Is there a gasket between the exhaust pipe and the exhaust manifold like you find in cars today ... Thanks for any help ... Joe
No. It's a metal to metal connection.
Nope, not shown in the Ford parts book.
The 1909 - 1913 manifold uses an asbestos packing to clamp the pipe to the manifold. From 1914- 1927 it is a flare connection with no seal.
Since I already typed it up, I'll go ahead and add it. A longer version of what Royce said.
I didnít see what year exhaust manifold you were talking about. The 1909-1927 exhaust manifolds all use the same exhaust nut to hold the exhaust pipe to the exhaust manifold. But for the 1909- early Jan/Feb 1913ish exhaust manifolds, the exhaust pipe did NOT have a flared end. Instead it was straight cut and it fit INSIDE of the exhaust manifold. For that set up, it used some asbestos packing around the pipe that nut then compressed. Ref: http://www.mtfca.com/encyclo/I-O.htm#man 1909-10 Exhaust pipe fitted into the exhaust manifold and had asbestos packing, secured with usual nut. Ö In January 1913 another letter specified the exhaust manifold was made for the flanged exhaust pipe.
So whatever style exhaust manifold you have, you want the exhaust pipe to be compatible with it. And as others have stated, for the 1913-1927 style exhaust pipe with a flange it fits metal to metal against the exhaust manifold held on by the exhaust packing nut.
Hap l9l5 cut off
One car I bought had several rounds of small gauge copper wire wrapped around the exhaust pipe at the flange and when the nut was tightened, it smashed the wire supposedly making a better seal.
ALSO there is a graphite embedded roping used on some old tractor manifolds and a similar product used to seal doors on glass door wood burning inserts. I have used this rope with good results.
I'm going to have figure something to work on mine the nut is down tight bottom out on threads pipes sill loose
Bob, it is a common problem when T exhaust manifolds and nuts get worn a bit. They can wear to the point where the nut will still catch the manifold threads and screw down, but will have enough excess clearance to allow the nut to work loose with little vibration. I've been there; done that. You might try wrapping the thread grooves with a small diameter copper wire under the nut or get a manifold with better threads. If the nut's threads are the only thing worn,; replace the nut.
The nut can't work loose if you tighten it properly. It's imperative you use an original or reproduction pack nut wrench, and use your left hand to wiggle the pipe as you are tightening. I've never had one come loose in over 50 years of driving T's.
Larry, I wish that I'd have saved the manifold with worn threads that my Dad and I took off my Grandfather's 27 coupe in the late sixties and I'd gladly sent it to you. Granddad had changed out the vaporizer to an NH (actually a Wizard). The threads were so worn on the old exhaust that the old nut wouldn't tighten, so we tried a new reproduction nut. It would catch what threads were on the manifold, but would strip when tightening was tried. No, I don't think we wiggled the exhaust pipe while tightening the nut. We, finally, had to use a exhaust manifold with more decent threads.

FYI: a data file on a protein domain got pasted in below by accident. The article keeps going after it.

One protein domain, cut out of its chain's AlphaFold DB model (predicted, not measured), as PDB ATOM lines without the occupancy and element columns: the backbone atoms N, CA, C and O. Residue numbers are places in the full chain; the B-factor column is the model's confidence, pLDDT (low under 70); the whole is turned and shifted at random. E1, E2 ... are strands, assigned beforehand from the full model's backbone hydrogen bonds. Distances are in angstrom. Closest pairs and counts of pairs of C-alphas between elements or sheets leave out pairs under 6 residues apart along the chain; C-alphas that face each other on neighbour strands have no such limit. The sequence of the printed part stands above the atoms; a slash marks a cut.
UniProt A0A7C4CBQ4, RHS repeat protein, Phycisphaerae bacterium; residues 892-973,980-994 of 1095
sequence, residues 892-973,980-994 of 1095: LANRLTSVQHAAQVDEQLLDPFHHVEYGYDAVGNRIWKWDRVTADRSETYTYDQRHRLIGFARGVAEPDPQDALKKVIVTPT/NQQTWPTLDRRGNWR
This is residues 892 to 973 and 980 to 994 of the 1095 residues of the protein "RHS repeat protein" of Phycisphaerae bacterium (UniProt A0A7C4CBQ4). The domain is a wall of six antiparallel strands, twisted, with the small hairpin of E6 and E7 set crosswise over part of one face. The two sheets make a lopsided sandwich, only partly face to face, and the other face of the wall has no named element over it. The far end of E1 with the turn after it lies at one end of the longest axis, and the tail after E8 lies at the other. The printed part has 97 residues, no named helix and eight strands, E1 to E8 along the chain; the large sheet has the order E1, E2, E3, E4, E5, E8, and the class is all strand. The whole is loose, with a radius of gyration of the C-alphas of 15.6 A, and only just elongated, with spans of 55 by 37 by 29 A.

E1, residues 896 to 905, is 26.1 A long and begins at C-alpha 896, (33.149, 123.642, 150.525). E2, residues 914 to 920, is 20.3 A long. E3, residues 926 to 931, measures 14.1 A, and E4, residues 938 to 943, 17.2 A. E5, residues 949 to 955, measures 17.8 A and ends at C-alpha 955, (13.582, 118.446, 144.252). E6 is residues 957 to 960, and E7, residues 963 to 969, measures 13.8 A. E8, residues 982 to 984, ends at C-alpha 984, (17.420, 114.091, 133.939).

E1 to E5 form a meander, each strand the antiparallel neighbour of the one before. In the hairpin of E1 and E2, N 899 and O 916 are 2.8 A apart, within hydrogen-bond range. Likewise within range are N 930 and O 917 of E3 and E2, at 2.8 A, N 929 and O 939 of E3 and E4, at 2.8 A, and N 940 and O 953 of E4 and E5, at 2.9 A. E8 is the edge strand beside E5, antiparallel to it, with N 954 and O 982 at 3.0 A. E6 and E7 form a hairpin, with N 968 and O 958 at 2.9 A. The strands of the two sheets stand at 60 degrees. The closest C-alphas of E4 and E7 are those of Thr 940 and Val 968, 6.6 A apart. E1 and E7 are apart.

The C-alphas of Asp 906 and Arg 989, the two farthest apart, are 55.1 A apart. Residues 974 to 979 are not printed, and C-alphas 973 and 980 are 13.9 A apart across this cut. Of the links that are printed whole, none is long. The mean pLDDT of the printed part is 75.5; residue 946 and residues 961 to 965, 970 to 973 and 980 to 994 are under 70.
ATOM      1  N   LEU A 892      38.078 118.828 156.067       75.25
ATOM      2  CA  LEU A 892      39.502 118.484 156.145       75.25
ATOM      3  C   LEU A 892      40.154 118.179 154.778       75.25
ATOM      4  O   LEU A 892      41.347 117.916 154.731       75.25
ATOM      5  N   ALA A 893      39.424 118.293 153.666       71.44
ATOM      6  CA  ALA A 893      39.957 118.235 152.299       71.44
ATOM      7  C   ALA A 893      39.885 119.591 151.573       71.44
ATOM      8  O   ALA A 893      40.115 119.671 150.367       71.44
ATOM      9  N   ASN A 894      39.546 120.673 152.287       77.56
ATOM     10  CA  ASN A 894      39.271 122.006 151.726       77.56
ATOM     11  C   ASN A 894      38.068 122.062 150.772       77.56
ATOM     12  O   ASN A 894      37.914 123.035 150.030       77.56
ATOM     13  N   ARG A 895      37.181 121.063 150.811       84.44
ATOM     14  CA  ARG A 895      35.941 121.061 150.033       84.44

I also noticed that once the car is running and the pack nut heats up you can get a little more snugness.
The nut tightens down but the repo tail pipe still loose and wiggles the nut is bottoming out befor getting tight
OH NO!! I am in trouble again.
I used a big adjustable wrench from Harbor Freight to loosen and tighten the pack nut on my 19.
It cost less than an original or reproduction Ford wrench and I can use it for other things like fixing the kitchen drain.
There is a good reason that the handle on the original exhaust nut wrench is not any longer.
When you extend the length, with an 18 inch piece of pipe, for more leverage, then you get the nut off the manifold and go buy a new exhaust manifold.
The exhaust pipe might be reusable, if you carefully cut the nut off the pipe. That can take a half hour to do though.
What James said. Don't ask me how I know.
I have a 1927 parts book if front of me, and the pack nut is shown on page 14, also on page 29 as part of the exhaust assembly.
The 8-5-28 parts book also shows the 3061 nut on Page Fourteen, but not on Twenty-Nine.
Bob Middleton ó I have had that problem as well with the pack nut tight but the pipe still wiggleable. I took the pipe off and with a large ball peen and careful clobbering I made the flare wider and/or deeper (can't remember which) and achieved a nice snug fit.
Thanks Chris great profile pic